More than 4.5 million people are bitten each year in the US as reported by the American Veterinary Medical Association. And it just so happens to be National Dog Bite Prevention Week. Have you ever been bitten by a dog or know someone who has or even witnessed it happen? It truly is a horrible situation filled with mixed emotions and panic.
I was bit in the face by a neglected dog when I was just 9 years old. I was trying to keep my Mom’s Lhasa safe and got caught in the attack. I did save the dog but will have scars on my face forever. When I got older I realized that they put the dog down and that is pretty much how these things work out. But why? Can’t we work together to prevent dog bites in the first place?
Check out another story and a few tips for National Dog Bite Prevention Week:
I stayed in the house with most of the pack while my partner went to tend to the boys in the kennels outside. We’d been warned that two of the boys could not be kept together because they would fight and bite at one another. Darlene took one male dog out at a time, and when she was returning with Rex, she left Bowser’s kennel open. As one dog attempted to lunge and attack the other, Darlene stepped in the middle — and got bitten.
Seeing someone in the process of a dog bite is horrific, to say the least. As I approached the kennels, I saw one Cocker Spaniel clamped down on her arm while the other paced around, snapping at the other dog. I slammed a bucket down on the ground, Darlene screamed and the dog let go. We were able to safely get both dogs back into their kennels and deal with the aftermath.
We called our friend so she could come home and we could rush to the emergency room. Unfortunately, medical personnel are required to report a dog bite to the proper authorities, who, in turn, will investigate. We felt terrible, because our treasured friend had nothing to do with it. It happened on our watch. It was our mistake. Everything turned out fine, however, and with proper treatment and antibiotics, Darlene recovered nicely, despite having a wounded spirit.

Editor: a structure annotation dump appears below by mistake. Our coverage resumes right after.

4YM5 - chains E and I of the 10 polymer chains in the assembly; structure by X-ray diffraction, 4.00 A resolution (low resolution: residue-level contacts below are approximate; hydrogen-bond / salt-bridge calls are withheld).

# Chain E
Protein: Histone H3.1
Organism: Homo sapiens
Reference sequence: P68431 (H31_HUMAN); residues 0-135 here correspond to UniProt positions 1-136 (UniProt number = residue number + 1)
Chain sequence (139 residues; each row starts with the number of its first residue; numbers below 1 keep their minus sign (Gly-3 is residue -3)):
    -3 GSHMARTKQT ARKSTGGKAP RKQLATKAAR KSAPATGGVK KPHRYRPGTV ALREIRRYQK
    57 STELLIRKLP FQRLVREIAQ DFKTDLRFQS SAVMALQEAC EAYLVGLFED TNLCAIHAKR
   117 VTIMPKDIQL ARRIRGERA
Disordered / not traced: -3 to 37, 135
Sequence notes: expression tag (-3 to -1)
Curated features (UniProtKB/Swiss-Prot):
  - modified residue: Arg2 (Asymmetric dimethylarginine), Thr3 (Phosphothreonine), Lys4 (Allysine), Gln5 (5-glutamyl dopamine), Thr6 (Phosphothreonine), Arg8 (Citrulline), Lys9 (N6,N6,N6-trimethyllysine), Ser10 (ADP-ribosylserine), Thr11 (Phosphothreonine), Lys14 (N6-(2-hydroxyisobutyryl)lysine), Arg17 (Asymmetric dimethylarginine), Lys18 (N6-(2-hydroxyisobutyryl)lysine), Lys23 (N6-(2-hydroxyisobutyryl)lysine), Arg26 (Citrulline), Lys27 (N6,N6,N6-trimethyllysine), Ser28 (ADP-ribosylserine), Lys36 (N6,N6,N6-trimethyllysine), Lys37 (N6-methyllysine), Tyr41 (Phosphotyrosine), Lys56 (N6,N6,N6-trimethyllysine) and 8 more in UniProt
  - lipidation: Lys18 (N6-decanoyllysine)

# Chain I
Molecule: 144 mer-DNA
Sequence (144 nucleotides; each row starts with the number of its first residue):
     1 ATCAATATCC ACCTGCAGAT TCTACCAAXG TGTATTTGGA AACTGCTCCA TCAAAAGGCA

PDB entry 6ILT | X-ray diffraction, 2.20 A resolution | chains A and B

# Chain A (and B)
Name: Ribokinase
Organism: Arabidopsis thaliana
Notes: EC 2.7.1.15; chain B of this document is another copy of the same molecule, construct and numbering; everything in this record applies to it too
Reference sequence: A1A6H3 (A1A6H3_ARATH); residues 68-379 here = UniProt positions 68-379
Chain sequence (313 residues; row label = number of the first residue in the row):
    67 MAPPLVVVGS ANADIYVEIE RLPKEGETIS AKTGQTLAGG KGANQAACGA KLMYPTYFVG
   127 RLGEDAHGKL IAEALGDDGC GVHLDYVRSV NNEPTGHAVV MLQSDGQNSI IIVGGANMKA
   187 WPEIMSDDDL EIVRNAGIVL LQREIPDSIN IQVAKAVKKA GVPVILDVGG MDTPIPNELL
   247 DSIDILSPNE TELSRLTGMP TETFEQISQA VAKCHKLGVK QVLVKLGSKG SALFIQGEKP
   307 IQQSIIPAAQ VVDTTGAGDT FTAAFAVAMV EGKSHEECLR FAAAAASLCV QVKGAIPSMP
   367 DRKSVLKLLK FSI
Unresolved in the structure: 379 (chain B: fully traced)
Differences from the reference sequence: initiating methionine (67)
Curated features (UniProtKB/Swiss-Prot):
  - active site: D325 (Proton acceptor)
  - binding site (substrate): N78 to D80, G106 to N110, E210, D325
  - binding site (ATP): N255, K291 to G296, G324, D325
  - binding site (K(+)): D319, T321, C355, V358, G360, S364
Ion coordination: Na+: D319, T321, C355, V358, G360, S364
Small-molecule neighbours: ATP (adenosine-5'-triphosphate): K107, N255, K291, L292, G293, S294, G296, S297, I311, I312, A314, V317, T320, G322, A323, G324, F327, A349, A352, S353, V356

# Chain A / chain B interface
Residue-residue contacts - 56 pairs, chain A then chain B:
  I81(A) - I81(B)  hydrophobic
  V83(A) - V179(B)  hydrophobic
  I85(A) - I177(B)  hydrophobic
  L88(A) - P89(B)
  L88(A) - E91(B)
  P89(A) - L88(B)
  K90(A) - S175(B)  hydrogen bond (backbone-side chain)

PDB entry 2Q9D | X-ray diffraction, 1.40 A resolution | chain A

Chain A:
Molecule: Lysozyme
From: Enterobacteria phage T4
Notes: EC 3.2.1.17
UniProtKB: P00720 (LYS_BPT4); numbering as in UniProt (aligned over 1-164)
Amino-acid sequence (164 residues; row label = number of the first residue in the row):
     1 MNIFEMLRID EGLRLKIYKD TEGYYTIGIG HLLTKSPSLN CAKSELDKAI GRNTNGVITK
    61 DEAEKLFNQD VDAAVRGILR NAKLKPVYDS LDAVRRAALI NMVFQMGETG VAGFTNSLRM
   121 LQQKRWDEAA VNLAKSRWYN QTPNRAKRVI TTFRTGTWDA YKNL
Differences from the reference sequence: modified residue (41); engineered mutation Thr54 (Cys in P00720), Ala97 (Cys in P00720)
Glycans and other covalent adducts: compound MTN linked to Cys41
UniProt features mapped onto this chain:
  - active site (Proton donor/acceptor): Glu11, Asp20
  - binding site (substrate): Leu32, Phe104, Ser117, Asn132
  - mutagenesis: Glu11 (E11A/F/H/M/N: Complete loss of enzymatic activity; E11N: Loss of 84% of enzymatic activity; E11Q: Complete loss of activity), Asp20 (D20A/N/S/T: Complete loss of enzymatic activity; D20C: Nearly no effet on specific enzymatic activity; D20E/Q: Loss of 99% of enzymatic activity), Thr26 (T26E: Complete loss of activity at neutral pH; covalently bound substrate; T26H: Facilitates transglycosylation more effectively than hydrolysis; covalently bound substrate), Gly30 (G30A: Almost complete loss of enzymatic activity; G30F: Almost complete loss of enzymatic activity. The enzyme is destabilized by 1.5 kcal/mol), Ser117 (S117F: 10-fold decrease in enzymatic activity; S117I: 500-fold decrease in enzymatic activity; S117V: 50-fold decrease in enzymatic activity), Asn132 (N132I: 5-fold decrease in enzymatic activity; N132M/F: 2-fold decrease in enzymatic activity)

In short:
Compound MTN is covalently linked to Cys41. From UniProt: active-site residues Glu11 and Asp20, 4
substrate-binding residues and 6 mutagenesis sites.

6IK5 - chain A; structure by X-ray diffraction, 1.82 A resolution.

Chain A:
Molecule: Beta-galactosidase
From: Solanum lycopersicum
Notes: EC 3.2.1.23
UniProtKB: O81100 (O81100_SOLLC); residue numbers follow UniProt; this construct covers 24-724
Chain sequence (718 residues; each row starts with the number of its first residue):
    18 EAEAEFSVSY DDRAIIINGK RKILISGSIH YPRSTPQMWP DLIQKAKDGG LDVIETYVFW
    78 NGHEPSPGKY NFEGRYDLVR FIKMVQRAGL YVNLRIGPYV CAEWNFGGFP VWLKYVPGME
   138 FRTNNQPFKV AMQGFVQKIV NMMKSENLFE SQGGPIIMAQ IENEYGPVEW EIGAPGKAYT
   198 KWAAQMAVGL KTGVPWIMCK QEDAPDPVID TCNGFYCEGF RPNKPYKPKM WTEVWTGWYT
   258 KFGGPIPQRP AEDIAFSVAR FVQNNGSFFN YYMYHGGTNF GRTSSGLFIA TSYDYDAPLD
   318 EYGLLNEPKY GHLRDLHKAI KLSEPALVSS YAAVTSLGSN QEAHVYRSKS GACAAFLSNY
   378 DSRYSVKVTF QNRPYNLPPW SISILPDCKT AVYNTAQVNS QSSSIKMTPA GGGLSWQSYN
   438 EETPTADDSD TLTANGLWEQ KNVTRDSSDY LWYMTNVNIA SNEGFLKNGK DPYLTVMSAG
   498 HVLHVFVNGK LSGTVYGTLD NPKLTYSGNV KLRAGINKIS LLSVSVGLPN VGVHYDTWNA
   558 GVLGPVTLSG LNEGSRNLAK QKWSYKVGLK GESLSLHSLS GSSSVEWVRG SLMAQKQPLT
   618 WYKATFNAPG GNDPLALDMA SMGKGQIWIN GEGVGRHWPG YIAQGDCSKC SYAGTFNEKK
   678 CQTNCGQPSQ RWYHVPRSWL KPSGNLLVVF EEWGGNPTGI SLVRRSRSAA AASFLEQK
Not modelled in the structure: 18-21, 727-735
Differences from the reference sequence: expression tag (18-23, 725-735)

One of the highest incidents of dog bites occurs toward mail carriers. The U.S. Postal Service ranks Los Angeles as the No. 1 city for postal employee dog bites in 2012. Nationwide, nearly 6,000 postal employees have been attacked in that same period.
You have to think like a dog to discover why dogs are so threatened by a stranger on “their” property. The stranger appears almost every day, trespasses, leaves something with his or her scent on it, and then departs — only after the dog has barked and “scared” the stranger off. To a dog, he’s done his duty.
Kids are the No. 1 victims of dog bites. Surprisingly, the AVMA says most dog bites happen in the course of everyday activities with familiar dogs. Seniors are the second most common dog bite victims.
There are a variety of reasons dogs bite, and sometimes they are not the most obvious reasons. Dogs bite when they are afraid, feel threatened, get excited, are at play, have been trained to be aggressive, are being protective with food or treats, or are in pain or annoyed. Dr. Huston says she encounters many people who ignore an owner’s request not to pet their dog and get bitten. “Never approach a strange dog without first asking permission from the dog’s owner,” Dr. Huston says. “If the owner indicates that handling the dog is dangerous, listen to that advice and keep your distance.”
Though National Dog Bite Prevention Week happens in May, dog bites are commonplace year round. As for my friend and I, we continue to dog sit, and the dog biting incident has not had any permanent effect on my partner. My heart, of course, continues to beat dog.